Then there is a third possibility: that in the hands of historians and political theorists alike “progressivism” has been built into an ideological construct that cannot bear the weight that has been placed upon it. Ultimately there seems to be little ideological coherence to the term; after all, it encompassed everything from Prohibition to eugenics, from primary elections to Settlement Houses, from city managers to women’s suffrage. The name has been applied to figures as diverse as William Jennings Bryan and George Perkins, Jacob Riis and Madison Grant, Woodrow Wilson and Barack Obama. Of course, it would be neither possible nor desirable to jettison the term altogether, so ensconced has it become in our political lexicon. But perhaps it is time to broaden the definition. Jaffa tells us that we must strive to understand the thinkers of the past as they understood themselves. When we learn that so many of those who considered themselves progressives (and were so regarded by others) faulted the New Deal for its expansion of national government, then surely there must be a problem with Silver’s definition of progressivism as “the mating of advanced academic ideas and enhanced federal power.” Could it be that there is no such thing as a monolithic Progressivism, but instead many progressivisms, frequently working at cross-purposes?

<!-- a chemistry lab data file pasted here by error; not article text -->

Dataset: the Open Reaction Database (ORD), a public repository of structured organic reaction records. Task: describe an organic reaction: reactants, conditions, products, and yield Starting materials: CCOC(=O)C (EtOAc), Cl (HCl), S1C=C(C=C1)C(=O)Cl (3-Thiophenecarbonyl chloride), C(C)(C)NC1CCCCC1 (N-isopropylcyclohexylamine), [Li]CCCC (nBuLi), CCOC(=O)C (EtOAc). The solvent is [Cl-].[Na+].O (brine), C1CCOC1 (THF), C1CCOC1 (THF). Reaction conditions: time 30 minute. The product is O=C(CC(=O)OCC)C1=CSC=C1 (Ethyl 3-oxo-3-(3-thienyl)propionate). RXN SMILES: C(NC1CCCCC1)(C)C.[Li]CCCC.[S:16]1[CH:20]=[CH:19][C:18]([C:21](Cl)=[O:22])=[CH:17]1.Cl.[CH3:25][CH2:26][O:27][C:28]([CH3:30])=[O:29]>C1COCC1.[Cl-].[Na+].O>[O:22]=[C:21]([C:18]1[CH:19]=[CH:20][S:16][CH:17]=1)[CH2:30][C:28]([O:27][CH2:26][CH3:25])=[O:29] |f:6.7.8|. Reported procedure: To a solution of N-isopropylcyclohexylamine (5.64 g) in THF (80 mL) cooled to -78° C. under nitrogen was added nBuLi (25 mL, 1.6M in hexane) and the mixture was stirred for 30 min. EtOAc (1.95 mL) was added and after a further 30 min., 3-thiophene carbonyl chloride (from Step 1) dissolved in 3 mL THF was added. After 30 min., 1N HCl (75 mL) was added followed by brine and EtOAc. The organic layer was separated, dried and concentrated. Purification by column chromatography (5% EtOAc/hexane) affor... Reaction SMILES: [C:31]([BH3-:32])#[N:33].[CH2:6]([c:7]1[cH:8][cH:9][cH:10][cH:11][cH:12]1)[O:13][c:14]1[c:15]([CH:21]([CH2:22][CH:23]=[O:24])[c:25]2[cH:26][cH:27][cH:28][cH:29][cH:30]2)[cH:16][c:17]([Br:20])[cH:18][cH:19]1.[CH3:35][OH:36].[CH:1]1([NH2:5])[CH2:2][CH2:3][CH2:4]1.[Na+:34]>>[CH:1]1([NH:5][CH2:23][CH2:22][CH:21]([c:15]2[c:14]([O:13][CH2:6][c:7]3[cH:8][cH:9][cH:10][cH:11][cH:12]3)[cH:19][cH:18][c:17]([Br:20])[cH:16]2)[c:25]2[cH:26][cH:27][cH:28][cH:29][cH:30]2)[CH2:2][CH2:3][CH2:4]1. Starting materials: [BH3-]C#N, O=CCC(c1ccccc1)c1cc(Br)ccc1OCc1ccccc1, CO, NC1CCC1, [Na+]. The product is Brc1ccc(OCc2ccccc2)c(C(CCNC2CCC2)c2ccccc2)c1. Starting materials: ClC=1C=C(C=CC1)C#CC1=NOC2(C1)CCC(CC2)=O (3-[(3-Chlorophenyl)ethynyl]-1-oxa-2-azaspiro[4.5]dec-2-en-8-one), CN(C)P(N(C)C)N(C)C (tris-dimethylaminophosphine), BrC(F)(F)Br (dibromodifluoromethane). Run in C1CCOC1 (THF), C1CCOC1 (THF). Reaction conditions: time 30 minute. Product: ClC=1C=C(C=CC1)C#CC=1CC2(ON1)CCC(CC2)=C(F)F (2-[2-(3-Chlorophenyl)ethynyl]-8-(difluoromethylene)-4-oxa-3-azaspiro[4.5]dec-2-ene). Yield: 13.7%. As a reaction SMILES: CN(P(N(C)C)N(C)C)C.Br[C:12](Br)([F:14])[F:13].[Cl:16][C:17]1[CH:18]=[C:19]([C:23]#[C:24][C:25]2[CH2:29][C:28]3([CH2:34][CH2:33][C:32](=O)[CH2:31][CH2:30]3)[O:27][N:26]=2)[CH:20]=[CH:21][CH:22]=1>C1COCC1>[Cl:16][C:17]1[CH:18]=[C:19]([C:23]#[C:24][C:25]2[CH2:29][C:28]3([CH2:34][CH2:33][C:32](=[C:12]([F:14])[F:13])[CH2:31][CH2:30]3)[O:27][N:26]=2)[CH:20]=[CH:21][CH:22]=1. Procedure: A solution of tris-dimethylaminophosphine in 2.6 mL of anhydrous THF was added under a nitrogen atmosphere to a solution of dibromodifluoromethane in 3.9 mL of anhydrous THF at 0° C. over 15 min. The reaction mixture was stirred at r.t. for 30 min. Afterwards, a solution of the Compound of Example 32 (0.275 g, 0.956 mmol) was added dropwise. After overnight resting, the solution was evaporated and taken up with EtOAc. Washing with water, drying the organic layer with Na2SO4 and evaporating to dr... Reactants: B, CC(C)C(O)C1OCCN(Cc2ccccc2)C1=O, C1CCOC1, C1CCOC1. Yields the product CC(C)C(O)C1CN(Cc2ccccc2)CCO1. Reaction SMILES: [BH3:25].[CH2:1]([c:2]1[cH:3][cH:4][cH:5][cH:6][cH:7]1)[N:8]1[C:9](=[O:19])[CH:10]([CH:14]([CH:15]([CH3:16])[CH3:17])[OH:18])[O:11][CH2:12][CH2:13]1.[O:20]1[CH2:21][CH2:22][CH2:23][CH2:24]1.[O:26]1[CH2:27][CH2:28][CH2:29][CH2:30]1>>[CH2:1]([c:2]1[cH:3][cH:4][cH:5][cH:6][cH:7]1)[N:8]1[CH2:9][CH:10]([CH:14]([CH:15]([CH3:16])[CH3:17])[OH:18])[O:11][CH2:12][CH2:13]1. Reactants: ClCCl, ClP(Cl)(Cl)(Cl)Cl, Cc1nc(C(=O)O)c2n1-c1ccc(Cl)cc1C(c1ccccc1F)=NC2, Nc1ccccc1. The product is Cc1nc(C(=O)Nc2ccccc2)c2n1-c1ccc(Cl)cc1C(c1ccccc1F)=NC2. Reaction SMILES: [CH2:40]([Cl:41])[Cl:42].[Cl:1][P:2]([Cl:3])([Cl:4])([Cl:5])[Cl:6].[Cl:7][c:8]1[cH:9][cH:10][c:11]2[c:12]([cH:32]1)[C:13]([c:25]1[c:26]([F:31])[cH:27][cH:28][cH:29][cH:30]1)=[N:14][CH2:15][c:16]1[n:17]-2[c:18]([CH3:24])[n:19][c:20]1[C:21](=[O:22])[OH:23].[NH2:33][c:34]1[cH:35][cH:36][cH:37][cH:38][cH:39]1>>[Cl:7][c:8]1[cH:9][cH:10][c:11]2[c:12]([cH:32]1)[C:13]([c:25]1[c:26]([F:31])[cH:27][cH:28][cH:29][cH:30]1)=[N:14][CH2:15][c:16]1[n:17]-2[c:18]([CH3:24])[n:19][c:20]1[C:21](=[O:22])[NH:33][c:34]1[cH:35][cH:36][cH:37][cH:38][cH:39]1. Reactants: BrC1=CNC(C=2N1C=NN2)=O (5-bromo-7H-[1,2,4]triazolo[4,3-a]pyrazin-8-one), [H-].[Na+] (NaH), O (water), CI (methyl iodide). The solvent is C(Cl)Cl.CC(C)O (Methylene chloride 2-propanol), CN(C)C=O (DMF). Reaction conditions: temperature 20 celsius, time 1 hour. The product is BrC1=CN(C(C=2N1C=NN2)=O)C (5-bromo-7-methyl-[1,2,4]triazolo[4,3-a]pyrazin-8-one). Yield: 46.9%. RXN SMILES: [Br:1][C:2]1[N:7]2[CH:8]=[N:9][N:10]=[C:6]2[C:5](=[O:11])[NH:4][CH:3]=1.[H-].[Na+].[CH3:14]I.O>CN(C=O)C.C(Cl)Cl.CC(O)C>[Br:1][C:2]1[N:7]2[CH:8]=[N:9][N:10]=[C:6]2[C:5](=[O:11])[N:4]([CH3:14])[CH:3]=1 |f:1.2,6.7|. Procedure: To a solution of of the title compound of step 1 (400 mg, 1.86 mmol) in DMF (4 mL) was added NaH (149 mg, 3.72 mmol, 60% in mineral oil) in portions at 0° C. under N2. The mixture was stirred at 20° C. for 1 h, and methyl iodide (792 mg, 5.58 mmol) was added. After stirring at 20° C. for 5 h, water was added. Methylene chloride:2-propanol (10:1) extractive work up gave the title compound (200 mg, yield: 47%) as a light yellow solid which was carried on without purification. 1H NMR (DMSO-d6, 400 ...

In his path breaking history of U.S. foreign policy during the Cold War, Strategies of Containment, John Lewis Gaddis divides those who study the past into “lumpers” and “splitters.” The former tend to organize scattered evidence into broader patterns, although at the cost of oversimplifying. The latter, on the other hand, tend to distrust moves toward synthesis, focusing on the specific rather than the general, but in doing so they run the risk of blinding themselves to patterns and meaning in history. In the end, though, the discipline needs both. Unfortunately among political theorists studying progressivism it has so far largely been the lumpers who have had their say. A few splitters might go a long way.


Read The Liberal Century by Thomas B. Silver:

Table of Contents & Introduction

Chapter 1: Natural Right and History, A Preview

Chapter 2: 1936